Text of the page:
Author Topic: All-Peach Ferment  (Read 186 times)

Offline peachykeen

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All-Peach Ferment
« on: October 09, 2020, 06:17:13 PM »
Hi there,

I own and operate a peach orchard and have been experimenting with fermenting straight peaches the past 3 years and am finally having success with my recipe this year!

First, I'm thinking what do I call it ?  It drinks like a cider but technically not a cider since there are no apples. Maybe like a pear cider being perry it can be called a peachy? The initial Brix is typically around 13, so not high alcohol to reflect as a "wine" either even though it technically is a fruit wine. It's dry, acidic but with a distinct acidic aroma- almost like some peach saisons I have had.

Second, if I wanted to bottle and sell it, would is be reasonable to expect to make simple/cheap modifications to be able to brew at the orchard? I can't find much information on infastructure/equipment required for brewing. Of course, there's the whole permitting side but I'm thinking about the physical assets required first.




« Last Edit: October 09, 2020, 09:24:24 PM by peachykeen »

Offline denny

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Re: All-Peach Brew
« Reply #1 on: October 09, 2020, 06:42:23 PM »
Hi there,

I own and operate a peach orchard and have been experimenting with fermenting straight peaches the past 3 years and am finally having success with my recipe this year!

First, I'm thinking what do I call it ?  It drinks like a cider but technically not a cider since there are no apples. Maybe like a pear cider being perry it can be called a peachy? The initial Brix is typically around 13, so not high alcohol to reflect as a "wine" either even though it technically is a fruit wine. It's dry, acidic but with a distinct acidic aroma- almost like some peach saisons I have had.

Second, if I wanted to bottle and sell it, would is be reasonable to expect to make simple/cheap modifications to be able to brew at the orchard? I can't find much information on infastructure/equipment required for brewing. Of course, there's the whole permitting side but I'm thinking about the physical assets required first.

Sounds like peach win to me.  There are many legal hurdles to clear if you want to sell.  Consult a lawyer before you do anything.  You are really just fermenting, not brewing, so the equipment would be a way to juice the peaches and some fermenters.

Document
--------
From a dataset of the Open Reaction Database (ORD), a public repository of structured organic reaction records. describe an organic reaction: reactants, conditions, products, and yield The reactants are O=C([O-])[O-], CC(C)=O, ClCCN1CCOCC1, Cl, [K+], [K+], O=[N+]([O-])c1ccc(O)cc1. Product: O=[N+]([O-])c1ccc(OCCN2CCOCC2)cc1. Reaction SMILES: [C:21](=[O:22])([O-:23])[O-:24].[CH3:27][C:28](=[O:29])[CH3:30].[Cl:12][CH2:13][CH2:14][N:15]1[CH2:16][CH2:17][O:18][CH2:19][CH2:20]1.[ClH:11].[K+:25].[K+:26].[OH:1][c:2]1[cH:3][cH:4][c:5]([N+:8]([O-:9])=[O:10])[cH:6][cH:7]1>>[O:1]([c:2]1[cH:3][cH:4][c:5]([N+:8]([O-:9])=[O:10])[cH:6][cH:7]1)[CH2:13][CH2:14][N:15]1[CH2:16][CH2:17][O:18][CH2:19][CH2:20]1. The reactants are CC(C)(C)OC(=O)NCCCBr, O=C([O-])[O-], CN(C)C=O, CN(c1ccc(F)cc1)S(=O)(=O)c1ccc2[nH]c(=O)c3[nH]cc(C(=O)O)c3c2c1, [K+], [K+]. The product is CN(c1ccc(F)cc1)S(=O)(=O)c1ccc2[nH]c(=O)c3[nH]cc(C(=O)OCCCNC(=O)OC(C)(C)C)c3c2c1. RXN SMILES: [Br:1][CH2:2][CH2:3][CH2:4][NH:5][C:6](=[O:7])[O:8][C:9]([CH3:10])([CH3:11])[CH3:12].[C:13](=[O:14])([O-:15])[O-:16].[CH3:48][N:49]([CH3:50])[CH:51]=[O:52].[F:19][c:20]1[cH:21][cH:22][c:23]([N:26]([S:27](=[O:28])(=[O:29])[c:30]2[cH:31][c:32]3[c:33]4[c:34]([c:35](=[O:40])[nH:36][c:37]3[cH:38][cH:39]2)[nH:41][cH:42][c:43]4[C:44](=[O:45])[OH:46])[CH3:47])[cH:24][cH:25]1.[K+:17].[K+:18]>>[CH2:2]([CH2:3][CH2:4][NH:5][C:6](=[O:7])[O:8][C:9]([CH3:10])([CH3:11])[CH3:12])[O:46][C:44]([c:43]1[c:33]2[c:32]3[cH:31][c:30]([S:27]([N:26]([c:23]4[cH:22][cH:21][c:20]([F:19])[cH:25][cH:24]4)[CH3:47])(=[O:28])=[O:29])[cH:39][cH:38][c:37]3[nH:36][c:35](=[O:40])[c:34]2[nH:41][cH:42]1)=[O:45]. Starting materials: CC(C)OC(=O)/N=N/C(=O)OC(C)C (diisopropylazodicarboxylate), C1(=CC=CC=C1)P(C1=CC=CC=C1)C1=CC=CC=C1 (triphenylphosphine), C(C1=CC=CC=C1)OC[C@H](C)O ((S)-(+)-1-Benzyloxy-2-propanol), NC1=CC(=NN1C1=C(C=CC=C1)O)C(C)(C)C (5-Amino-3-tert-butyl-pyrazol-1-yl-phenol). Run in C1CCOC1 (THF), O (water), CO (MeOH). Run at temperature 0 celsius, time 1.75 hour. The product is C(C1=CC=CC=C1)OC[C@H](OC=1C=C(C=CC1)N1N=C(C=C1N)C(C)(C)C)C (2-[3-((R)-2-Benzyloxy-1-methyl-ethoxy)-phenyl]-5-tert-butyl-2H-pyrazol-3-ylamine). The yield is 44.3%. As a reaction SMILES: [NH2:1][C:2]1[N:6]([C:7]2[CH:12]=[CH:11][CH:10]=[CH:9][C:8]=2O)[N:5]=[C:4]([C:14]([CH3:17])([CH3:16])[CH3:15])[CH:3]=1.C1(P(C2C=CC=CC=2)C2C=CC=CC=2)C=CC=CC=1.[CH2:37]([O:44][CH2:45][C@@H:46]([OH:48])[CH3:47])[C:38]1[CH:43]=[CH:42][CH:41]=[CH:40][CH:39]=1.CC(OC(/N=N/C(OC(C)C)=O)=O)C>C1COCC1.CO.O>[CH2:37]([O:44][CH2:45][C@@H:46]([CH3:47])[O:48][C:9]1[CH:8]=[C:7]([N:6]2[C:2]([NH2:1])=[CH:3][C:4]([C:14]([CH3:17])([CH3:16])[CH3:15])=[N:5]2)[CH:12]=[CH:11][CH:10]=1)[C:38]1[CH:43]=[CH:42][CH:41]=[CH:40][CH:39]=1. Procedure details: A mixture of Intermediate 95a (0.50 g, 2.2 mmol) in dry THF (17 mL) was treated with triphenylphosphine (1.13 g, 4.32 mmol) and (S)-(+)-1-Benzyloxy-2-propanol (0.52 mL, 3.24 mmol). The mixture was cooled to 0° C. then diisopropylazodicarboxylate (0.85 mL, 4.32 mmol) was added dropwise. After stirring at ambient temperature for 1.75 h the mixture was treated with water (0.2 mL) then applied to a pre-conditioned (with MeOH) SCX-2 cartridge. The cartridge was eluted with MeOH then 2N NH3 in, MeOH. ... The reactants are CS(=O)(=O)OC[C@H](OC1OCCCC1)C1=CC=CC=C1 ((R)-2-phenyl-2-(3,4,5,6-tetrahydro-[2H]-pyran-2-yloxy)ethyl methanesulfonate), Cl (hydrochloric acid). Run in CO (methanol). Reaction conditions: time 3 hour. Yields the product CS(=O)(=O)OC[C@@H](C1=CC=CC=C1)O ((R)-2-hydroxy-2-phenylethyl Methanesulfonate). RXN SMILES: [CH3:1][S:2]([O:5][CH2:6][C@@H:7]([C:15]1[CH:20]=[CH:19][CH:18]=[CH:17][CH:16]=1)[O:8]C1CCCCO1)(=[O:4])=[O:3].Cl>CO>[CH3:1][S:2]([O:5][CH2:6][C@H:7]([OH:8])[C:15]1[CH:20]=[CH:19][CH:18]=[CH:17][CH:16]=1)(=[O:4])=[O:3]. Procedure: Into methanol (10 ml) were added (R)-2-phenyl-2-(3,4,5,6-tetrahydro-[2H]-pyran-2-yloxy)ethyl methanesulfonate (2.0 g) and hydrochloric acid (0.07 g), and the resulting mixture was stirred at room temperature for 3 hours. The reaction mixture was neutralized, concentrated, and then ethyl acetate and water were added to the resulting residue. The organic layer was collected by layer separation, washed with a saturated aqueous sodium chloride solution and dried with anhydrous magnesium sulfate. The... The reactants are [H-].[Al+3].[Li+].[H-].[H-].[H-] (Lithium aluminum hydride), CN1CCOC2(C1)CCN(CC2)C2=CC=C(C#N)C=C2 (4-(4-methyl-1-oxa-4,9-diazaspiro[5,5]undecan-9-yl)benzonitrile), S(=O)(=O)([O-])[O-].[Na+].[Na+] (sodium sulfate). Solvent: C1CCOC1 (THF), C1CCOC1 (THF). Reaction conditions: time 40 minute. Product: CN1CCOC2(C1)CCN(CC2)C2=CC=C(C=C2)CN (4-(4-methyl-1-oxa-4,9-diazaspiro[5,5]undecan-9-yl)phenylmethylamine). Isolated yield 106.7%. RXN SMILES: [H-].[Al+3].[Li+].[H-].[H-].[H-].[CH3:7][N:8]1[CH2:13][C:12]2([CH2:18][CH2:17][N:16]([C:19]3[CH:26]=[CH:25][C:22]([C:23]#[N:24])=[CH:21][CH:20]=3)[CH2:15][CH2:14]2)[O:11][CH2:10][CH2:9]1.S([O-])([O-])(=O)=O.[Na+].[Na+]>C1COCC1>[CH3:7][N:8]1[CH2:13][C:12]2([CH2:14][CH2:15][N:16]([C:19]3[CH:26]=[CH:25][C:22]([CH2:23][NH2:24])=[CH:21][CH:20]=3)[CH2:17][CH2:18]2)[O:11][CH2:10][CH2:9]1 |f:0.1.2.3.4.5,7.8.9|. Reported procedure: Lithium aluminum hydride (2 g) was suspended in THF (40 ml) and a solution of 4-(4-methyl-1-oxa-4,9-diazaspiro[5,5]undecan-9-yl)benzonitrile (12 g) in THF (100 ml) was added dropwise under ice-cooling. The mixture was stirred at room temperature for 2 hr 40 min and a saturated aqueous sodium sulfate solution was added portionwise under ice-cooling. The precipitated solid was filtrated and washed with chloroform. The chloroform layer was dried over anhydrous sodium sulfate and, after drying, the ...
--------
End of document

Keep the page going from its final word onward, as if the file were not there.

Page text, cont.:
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Offline peachykeen

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Re: All-Peach Brew
« Reply #2 on: October 09, 2020, 09:24:06 PM »
Hi there,

I own and operate a peach orchard and have been experimenting with fermenting straight peaches the past 3 years and am finally having success with my recipe this year!

First, I'm thinking what do I call it ?  It drinks like a cider but technically not a cider since there are no apples. Maybe like a pear cider being perry it can be called a peachy? The initial Brix is typically around 13, so not high alcohol to reflect as a "wine" either even though it technically is a fruit wine. It's dry, acidic but with a distinct acidic aroma- almost like some peach saisons I have had.

Second, if I wanted to bottle and sell it, would is be reasonable to expect to make simple/cheap modifications to be able to brew at the orchard? I can't find much information on infastructure/equipment required for brewing. Of course, there's the whole permitting side but I'm thinking about the physical assets required first.

Sounds like peach win to me.  There are many legal hurdles to clear if you want to sell.  Consult a lawyer before you do anything.  You are really just fermenting, not brewing, so the equipment would be a way to juice the peaches and some fermenters.


Thank you Denny, good point on the fermenting/brewing distinction. I've got most of the basic equipment to produce it, just wondering if it's would be a worthwhile side-gig since I already have access to all the peach seconds I would need-- before I start spending money on a lawyer etc...
« Last Edit: October 09, 2020, 09:25:53 PM by peachykeen »

Offline TeeDubb

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Re: All-Peach Ferment
« Reply #3 on: October 10, 2020, 05:47:56 AM »
Agree with Denny - get professional advice.

If you add honey to the peaches and you can officially call it a melomel, a type of mead.  It will boost the ABV, may make it more interesting, marketable and possibly easier to classify with the government for sale.

Offline pete b

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Re: All-Peach Ferment
« Reply #4 on: October 10, 2020, 08:19:25 PM »
It’s peach wine. If you live in a state where the rules are more favorable if you are operating an agricultural endeavor like your orchard you may be able to get a license, not necessarily easily and cheaply but relatively so.
In Massachusetts for instance we have farmer=winery and farmer=brewery licenses that allow for not only on premises sales but also self distribution, which eliminates all the hassles of dealing with distributors.
As far as equipment goes, depending on your municipal rules and how they are enforced, the likely big expenses will not be the fermenting and bottling equipment but rather building or upgrading a facility to commercial code: fire suppression, septic, etc.
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